Infrastructure services giants still weighed down by clouds
Kyndryl and DXC Technology report declining revenues and worsening bottom line
Infrastructure service providers Kyndryl and DXC Technology are off to an inauspicious start in their new financial year, recording double digit revenue declines as cloud giants continue to eat into their sales.
Kyndryl, which is essentially most of IBM’s Global Technology Services division that was spun out last autumn into a separately publicly listed entity, reported turnover of $4.28 billion in its Q1 ended 30 June, down 10 percent year-on-year.
“Our revenue trends and adjusted earnings were consistent with our March quarter,” said chief financial officer David Wisher in a statement, which is just about as positive spin on it he could find. “Our transformation is well underway,” he added.
That transformation includes an Alliance initiative, which is Kyndryl working toward its goal of signing up $1 billion worth of “hyperscaler signings” in its fiscal 2023, currently it has signed alliances with an “aggregate value of $235 million.”
The company now has 21,800 hyperscale certifications held by its staff, up 36 percent in the past six months, a move that DXC took some years back in response to changes in market dynamics, including customers shifting to the cloud.
Under the Advanced Delivery program, Kyndryl has redeployed 1,900 delivery professionals to “serve new revenue streams and backfill attrition.” This has “generated savings of roughly $100 million as of quarter-end, equal to half of Kyndryl’s fiscal 2023 year-end objective,” the company said.
In addition, work is coming along on the customer accounts initiative to “address accounts with substandard margins.”
Partnerships agreed in the quarter include one with Cisco to develop new private cloud services and more; global alliances with NetApp and Oracle; and linking arms with Red Hat to sell services based on the Ansible Automation Platform.
The fruits of Kyndryl’s labor in Q1? A net loss of $250 million, albeit better than the $389 million net loss reported a year ago. The red ink included a $103 million transaction cost related to its spin-off, including system migration and rebranding expenses.
DXC Technology reported revenues of $3.71 billion for its Q1 ended 30 June, down 10.5 percent year-on-year. The Global infrastructure Services division fell 13.5 percent to $1.949 billion and Global Business Services (consulting) was down 6.8 percent to $1.758 billion.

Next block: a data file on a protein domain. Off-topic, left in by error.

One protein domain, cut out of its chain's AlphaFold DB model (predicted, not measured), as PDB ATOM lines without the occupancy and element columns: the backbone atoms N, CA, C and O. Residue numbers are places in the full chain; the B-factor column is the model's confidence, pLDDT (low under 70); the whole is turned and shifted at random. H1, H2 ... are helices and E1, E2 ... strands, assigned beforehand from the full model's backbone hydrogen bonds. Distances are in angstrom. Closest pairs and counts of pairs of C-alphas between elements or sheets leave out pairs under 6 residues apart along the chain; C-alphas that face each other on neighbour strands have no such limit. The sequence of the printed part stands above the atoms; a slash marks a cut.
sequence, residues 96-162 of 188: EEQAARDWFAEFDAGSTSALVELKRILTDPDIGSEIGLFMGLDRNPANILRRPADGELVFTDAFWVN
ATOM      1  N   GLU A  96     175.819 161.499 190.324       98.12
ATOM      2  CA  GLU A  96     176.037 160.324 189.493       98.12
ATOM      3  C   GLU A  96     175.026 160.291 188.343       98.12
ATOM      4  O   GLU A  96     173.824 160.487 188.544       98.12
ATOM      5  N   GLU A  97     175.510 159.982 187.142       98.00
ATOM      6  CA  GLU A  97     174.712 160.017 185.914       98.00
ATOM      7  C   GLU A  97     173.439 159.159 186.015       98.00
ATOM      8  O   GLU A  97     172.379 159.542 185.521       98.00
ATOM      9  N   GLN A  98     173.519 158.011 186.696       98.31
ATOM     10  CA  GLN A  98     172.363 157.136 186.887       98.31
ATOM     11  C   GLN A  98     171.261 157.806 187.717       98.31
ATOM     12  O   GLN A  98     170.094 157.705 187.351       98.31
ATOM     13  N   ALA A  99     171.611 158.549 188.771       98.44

Mike Salvino, CEO at DXC, said on an earnings call that its own “transformation journey is creating value but as you can see, with the shortfall in the quarter, we need to do better.”
“The good news is we have the right plan for FY 23. We are laser focused on executing this plan with my team of operators," Salvino added. "And the work that needs to be accelerated is within our control. We have done a nice job of investing in our business that has produced a stronger quality company and deeper customer relationships that have positively changed our reputation in the industry.”
The plan was to start the year with lower margins but increase them throughout the year. To that end, “we are accelerating our cost optimization to reduce 500 million in cost by the end of the year.”
He pointed out his team also removed $700 million worth of cost in the prior financial year “while delivering for customers and colleagues.”
He said DXC will “continue to hire for the businesses that are growing like GBS and to scale the offshore presence of our global delivery network.”
Atos, another infrastructure services provider, recently announced its own transformation program that involves splitting its business in two and leaning more heavily on workers in near- and off-shore locations.
Salvino says DXC is being more selective in the customer projects its signs up to with the aim of improving margins over the medium and longer-term.
“Deals are coming our way and we are being very disciplined in our deal making. Providers have given customers aggressive deals in the past with hopes that they can improve the economics over time and the old DXC was part of that trend. We all know that these deals were hard to economically make work. The new DXC is focused on doing good deals from the start.”
Against the backdrop of declining sales, DXC reported net income of $103 million versus $282 million a year earlier. ®